Easy care herd pays the bills

Easy care herd pays the bills


Beef
Sue and Geoff Rains with their three year-old heifers about to have their first calves at "Mayfield", Birriwa. After buying 70 heifers from Walgett being progeny of Walcha origin breeders they introduced Millah Murrah bulls in 2014.

Sue and Geoff Rains with their three year-old heifers about to have their first calves at "Mayfield", Birriwa. After buying 70 heifers from Walgett being progeny of Walcha origin breeders they introduced Millah Murrah bulls in 2014.

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Merinos were the mainstay at “Mayfield”, Birriwa, for many decades. They're not anymore.

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MERINOS were the mainstay at “Mayfield”, Birriwa, for many decades and cattle were used to pay the “bills”.

However, times have changed for Geoff and Sue Rains, and Angus are now the mainstay.

Geoff’s father, Jack, was a keen stud breeder with his flock based on Yarrawin and Pooginook blood and prided himself with show wins throughout the Central West.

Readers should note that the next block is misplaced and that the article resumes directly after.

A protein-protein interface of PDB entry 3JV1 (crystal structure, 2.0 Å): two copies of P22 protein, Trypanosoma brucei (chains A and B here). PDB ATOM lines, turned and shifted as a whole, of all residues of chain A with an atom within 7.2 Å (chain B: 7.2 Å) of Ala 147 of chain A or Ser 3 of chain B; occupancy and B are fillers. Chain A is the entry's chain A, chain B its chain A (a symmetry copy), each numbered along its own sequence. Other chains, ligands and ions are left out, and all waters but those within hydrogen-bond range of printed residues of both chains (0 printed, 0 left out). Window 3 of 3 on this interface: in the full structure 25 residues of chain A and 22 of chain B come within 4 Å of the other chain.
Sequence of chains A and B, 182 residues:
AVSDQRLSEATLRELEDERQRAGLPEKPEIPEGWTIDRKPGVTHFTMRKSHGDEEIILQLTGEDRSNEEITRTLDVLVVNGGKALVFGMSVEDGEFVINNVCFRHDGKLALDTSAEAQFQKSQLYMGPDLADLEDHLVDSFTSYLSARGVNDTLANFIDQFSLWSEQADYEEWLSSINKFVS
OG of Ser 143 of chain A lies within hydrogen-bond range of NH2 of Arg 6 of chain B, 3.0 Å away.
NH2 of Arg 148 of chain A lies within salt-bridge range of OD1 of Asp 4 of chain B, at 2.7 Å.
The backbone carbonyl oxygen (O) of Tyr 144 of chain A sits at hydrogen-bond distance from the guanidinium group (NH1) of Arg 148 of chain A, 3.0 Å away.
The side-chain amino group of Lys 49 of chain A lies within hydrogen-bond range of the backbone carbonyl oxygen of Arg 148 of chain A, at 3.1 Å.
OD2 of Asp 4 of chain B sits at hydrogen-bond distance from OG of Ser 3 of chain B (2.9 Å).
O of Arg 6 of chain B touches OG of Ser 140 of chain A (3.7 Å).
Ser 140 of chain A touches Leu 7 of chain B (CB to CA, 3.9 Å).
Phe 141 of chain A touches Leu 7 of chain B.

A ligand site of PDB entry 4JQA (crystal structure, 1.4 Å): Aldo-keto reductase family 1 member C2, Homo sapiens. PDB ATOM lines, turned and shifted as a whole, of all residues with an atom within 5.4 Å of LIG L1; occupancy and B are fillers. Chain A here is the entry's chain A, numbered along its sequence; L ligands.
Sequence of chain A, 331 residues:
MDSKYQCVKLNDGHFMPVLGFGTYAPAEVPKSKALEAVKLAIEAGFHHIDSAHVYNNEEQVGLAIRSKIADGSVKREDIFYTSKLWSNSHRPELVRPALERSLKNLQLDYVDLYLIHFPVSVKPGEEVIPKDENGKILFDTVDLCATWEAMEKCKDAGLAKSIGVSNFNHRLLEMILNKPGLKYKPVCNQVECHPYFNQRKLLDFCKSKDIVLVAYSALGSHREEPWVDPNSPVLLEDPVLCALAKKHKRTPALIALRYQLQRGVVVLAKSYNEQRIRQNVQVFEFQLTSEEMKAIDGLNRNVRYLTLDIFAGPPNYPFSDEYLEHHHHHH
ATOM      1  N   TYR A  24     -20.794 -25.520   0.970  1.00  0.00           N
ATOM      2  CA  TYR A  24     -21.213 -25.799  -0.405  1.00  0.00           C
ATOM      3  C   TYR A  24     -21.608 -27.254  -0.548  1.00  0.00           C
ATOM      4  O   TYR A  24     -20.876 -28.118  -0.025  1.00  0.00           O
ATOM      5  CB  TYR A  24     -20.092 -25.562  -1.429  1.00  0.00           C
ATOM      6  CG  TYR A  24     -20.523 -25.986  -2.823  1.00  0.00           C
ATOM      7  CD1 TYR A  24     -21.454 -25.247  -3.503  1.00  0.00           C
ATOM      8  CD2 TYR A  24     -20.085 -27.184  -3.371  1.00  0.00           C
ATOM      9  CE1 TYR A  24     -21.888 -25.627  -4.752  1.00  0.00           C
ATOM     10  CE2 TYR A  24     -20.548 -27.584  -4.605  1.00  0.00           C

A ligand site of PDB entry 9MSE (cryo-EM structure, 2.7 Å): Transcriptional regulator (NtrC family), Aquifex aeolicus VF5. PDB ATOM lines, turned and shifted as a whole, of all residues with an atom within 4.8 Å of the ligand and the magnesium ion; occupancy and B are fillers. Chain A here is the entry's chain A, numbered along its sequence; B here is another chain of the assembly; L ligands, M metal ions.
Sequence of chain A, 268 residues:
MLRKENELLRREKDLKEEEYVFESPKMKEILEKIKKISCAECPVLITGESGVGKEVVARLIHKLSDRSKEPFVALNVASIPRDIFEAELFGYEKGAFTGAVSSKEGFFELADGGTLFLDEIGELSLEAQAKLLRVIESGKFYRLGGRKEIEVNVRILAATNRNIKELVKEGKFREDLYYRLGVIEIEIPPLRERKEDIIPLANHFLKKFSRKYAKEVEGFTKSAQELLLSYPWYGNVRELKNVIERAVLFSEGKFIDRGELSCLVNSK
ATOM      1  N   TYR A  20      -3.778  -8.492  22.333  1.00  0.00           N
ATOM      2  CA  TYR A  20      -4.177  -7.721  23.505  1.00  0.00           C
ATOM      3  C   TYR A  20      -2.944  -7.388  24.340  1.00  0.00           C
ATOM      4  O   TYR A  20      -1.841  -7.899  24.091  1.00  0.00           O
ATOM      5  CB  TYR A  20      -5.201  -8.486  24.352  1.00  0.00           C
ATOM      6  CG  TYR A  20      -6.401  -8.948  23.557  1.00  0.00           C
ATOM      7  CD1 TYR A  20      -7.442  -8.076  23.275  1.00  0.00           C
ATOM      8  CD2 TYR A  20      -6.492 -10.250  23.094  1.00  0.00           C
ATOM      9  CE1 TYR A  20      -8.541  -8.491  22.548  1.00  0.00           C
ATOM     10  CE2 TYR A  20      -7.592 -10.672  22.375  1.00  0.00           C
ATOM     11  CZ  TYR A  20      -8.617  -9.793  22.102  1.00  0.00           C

“The sheep were the bread and butter and the cattle we traded paid many of the debts each year,” Mr Rains said.

But that all changed in 2014 when the sheep were sold and Angus began to graze the Mayfield paddocks.

“We bought a mob of 70 heifers from the Walgett brigalow country.

“They had origins from the Walcha region, and they became our base.”

Then the purchase of three Millah Murrah bulls and according to Mr Rains, he has never looked back.

He bought another one the next year.

Bulls are put in on September 20 for eight weeks, although Mr Rains said he was cutting back joining length as gestation periods had shortened by about 10 days.

“I’d like to bring the joining back to six weeks as fertility and milk are improving,” he said.

Calving begins from July 1 and weaning is in November “as the season tightens”.

Normally the Rains keep their steers until close to 16 months and sell direct to Caroona feedlot, but last year’s extraordinary winter and spring resulted in them turning off their steers at 11 to 12 months at weights averaging 334 kilograms, topping at 380kg.

They headed directly to Prime City feedlot, Tabbita.

In recent months some of their cast-for-age matrons have been marketed through Dubbo saleyards for excellent returns.

Superphosphate and lime are important additions to Mayfield paddocks, sweetening up the slightly acid soils from past years of sheep grazing.

Mr Rains has spread 330 hectares, about half of the area, and have begun growing digit grasses which have increased the grazing and finishing capacity.

“I have three mobs, mainly first calvers and some steers getting two feeds of oaten hay a week,” he said.

“They do extremely well on this with the tropical pastures.”

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